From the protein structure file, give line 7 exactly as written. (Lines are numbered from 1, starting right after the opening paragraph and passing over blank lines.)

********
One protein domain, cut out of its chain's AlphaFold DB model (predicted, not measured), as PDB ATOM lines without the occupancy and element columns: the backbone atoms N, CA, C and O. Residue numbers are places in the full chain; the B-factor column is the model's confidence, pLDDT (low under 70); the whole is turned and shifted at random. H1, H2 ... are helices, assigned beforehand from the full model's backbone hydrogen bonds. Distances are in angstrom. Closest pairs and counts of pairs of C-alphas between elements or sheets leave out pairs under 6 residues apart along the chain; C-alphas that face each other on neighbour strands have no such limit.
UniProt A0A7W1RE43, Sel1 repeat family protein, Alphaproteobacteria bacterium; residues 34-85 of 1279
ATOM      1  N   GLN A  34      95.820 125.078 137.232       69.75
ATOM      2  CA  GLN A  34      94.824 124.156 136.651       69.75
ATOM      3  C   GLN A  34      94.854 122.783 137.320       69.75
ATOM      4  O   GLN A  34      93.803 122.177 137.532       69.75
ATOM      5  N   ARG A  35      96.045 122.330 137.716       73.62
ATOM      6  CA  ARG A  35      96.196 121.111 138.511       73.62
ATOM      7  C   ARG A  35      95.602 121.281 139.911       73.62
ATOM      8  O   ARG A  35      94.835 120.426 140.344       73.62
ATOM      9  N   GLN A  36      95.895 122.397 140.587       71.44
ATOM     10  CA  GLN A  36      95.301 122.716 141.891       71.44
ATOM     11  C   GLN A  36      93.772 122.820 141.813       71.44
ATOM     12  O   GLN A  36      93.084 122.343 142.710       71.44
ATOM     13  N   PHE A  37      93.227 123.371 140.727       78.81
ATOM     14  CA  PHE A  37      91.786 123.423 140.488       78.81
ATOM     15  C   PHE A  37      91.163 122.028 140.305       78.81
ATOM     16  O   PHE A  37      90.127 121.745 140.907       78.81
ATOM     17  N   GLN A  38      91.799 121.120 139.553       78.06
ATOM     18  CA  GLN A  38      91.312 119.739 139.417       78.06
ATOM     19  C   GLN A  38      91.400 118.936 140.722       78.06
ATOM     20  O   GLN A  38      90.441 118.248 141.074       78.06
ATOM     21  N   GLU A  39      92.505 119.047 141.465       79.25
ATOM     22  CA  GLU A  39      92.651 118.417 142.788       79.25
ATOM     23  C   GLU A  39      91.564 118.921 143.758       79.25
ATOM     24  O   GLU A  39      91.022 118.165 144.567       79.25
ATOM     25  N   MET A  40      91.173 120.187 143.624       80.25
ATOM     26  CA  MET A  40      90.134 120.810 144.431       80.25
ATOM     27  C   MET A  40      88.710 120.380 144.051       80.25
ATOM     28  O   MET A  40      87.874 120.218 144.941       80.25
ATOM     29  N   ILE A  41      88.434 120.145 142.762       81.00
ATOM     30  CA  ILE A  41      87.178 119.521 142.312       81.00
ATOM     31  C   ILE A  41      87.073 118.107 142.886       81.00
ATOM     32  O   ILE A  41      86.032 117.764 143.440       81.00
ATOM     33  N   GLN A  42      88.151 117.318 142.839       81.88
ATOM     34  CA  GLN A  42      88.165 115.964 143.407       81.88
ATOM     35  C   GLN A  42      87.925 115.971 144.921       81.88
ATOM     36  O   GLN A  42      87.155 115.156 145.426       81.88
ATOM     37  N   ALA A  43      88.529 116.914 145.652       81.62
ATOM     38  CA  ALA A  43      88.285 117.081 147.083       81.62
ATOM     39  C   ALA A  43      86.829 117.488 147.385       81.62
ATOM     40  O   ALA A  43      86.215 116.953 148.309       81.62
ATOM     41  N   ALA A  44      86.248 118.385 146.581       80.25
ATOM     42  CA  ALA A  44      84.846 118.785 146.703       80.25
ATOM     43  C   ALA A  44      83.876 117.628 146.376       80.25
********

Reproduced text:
ATOM      6  CA  ARG A  35      96.196 121.111 138.511       73.62